St. Martin, a look at yesterday and today!

The Caribbean Islands are full of sunny days, warm nights and a cultural flare like no other vacation destination.  With two complimenting cultures on one island, St. Martin is a great place to start exploring the Caribbean.  Steeped in rich history, the antics and politics of the island’s past and present show great perseverance and fortitude in creating a paradise for all to share.

A Divided Island

The partitioned island of St. Martin (French) / Sint Maarten (Dutch) provides guests a coupled experience of two nations on a single island. Located in the Caribbean southeast of Anguilla, the island’s French territory covers 16 square miles to the north, while the Dutch territory of Sint Maarten spans the southern 21 square miles. The island is filled with tales of ancient people, battles of imperialism, discoveries of resources, and the change in power between the Spanish, Dutch and French.  There are still remnants of old stone forts at island inlets that serve as reminders of the turbulent past.

Ancient History

The earliest signs of life on the island were traces found of Stone Age people dating back to 4,000 B.C.  Around 800 A.D., the earliest known tribe to inhabit the island, the Arawak Indians, made their way from South America to the waters of the Caribbean and named the island Soualiga or “Salt Island.”  The Arawaks were a cultured peaceful people who introduced agriculture and pottery to the region. However, they were vanquished by a cannibalistic tribe called the Carib Indians who came from North American and later gave the Caribbean waters its name.  The Carib tribe later disbursed among the Caribbean Islands.

The Great Discoverers
As legend has it, around the 14th century, discoverer for the Spanish, Christopher Columbus sighted the island on November 11, 1493, which was also the holy day of St. Martin of Tours  (a popular french bishop), therefore the name St. Martin was given.  The date, November 11th is still recognized and celebrated on St. Martin today.  It is still unsure if Columbus ever set foot on the island, however, he did document the area to belong to the Spanish,  but they made no attempt to settle there. It wasn’t until 1630, the Dutch and French took notice and established small settlements on the island. The Spanish didn’t take kindly to the new settlements and saw them as a threat to their power in the region and attacked the island; attempting to drive out the Dutch and French settlers. The battle began with the Dutch and French forces joined together to take on the Spanish.  Finally, in 1622 the Dutch-French goal was achieved; the Spanish were driven off the island and an accord was signed to divide the island between the Dutch and French.  During the course of history, the island boundary  between the two powers changed at least 16 times and was finally settled in 1815 with Treaty of Paris. Today, the island is called “Sint Maarten” in Dutch spelling, and “St Martin” in French, Spanish, Italian, and English spelling.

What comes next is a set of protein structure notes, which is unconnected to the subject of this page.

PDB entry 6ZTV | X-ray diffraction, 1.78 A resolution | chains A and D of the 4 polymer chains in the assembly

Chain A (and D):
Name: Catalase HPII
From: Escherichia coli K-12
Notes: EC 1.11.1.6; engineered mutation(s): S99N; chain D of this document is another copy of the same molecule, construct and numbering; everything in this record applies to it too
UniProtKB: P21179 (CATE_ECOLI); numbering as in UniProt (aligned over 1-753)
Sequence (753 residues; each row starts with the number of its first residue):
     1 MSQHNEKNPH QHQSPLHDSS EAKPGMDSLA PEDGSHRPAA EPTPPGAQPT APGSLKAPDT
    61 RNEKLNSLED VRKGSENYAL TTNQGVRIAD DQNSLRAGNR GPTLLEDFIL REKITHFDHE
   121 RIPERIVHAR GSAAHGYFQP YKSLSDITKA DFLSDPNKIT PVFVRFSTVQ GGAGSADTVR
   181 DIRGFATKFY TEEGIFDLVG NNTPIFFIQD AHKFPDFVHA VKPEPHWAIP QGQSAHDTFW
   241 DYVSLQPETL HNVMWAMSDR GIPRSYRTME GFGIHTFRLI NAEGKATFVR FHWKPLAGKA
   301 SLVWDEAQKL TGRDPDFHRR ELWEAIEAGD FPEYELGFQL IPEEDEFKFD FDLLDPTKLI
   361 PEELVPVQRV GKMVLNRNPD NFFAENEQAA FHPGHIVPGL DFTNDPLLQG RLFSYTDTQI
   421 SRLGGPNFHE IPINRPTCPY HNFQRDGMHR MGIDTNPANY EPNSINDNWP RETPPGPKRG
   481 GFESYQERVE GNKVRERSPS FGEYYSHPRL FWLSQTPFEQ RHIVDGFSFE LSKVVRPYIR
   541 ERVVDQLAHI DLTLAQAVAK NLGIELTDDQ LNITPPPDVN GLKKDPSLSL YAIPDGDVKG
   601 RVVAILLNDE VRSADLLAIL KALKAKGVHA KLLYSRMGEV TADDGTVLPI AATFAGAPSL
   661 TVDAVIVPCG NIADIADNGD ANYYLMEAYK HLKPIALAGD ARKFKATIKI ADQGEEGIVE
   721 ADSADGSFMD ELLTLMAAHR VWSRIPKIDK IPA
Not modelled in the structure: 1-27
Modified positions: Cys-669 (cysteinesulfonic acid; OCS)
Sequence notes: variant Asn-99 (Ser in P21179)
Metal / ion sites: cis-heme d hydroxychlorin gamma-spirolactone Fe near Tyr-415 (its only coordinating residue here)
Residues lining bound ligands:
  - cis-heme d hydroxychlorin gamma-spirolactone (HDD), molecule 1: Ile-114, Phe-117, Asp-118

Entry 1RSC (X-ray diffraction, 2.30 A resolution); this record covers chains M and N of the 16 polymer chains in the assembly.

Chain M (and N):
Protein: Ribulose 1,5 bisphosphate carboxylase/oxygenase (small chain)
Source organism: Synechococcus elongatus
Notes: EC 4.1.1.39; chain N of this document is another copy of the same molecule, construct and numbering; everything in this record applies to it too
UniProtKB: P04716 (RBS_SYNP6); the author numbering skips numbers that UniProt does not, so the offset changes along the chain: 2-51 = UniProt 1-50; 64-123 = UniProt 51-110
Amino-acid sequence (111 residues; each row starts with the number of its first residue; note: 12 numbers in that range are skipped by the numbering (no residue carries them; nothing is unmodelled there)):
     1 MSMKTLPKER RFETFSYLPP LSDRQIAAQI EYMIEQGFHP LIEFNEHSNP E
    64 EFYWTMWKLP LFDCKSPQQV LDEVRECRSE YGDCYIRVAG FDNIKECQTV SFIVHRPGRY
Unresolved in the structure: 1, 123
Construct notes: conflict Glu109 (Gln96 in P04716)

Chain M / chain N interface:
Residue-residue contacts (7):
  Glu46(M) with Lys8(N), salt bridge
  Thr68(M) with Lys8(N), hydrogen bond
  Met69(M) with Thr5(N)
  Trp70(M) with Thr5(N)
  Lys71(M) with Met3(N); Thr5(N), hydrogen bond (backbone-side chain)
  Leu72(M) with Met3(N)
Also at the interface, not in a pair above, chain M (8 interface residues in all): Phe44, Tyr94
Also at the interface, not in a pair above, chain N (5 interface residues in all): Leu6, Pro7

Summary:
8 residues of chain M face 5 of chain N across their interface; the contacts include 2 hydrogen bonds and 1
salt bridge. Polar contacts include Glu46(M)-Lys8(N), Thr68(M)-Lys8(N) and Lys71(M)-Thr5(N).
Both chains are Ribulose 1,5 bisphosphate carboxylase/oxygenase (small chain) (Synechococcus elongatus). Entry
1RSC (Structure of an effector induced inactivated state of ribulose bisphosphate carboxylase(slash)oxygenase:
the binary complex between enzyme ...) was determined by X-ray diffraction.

The Growing Years

The island had just 3,000 people in 1914 and that number dwindled to 2,000 by 1930. But with World War II and threats from Germany, the U.S. built runways on the Caribbean islands to eliminate air strikes from the enemy.  After the war, many of the runways turned into international airports for the Caribbean islands, which holds true for St. Martin.  When commercial flights began in the 1950’s, the Dutch took advantage of the opportunity to turn their share of the island into a tourist destination.  It wasn’t until the 1970’s the French side of the island followed suit to capture the curiosity of the world traveler.  Today between the two governing parties, the island has 90,000 people on 37 square miles and continues to be one of the most popular destinations in the world.

What to do on the Island.

  1. Visit the beaches. Air temperature year round in St. Martin averages in the mid-80s, with sea temperatures in the calm mid-70s. On such a small island, the sea is rarely more than a short walk away; all beaches are white sand giving way to shallow, clear water.
  2. Hit the casinos. There are 14 casinos in St. Martin, all on the Dutch-side of the island. All casinos offer slots and table games. A few even have bingo and live entertainment.
  3. Encounter the food scene. There are more than 400 restaurants on the whole island. With the French’s reputation for fine food, there is no shortage of fine cuisine and culinary delights.
  4. Take a hike. The island has a modest ridge running through the center presenting marked trails for the the experienced hiker and guided tours for the novice. What makes hiking so great here; there are a series of coastal paths that link the majority of bays and beaches.
  5. Dive into a water sport. Most hotels on the island offer jet skis, water bike and windsurf rentals. If scuba diving is your thing, there are several scuba diving centers that organize day or night dives.

Now, take what you’ve learned about this fascinating island and plan your island discovery vacation on St. Martin today!   Let us help, at Caribbean Days. Preview luxury villas and discover great deals for this beautiful island with just a click of your mouse.  What are you waiting for, the Caribbean is calling!

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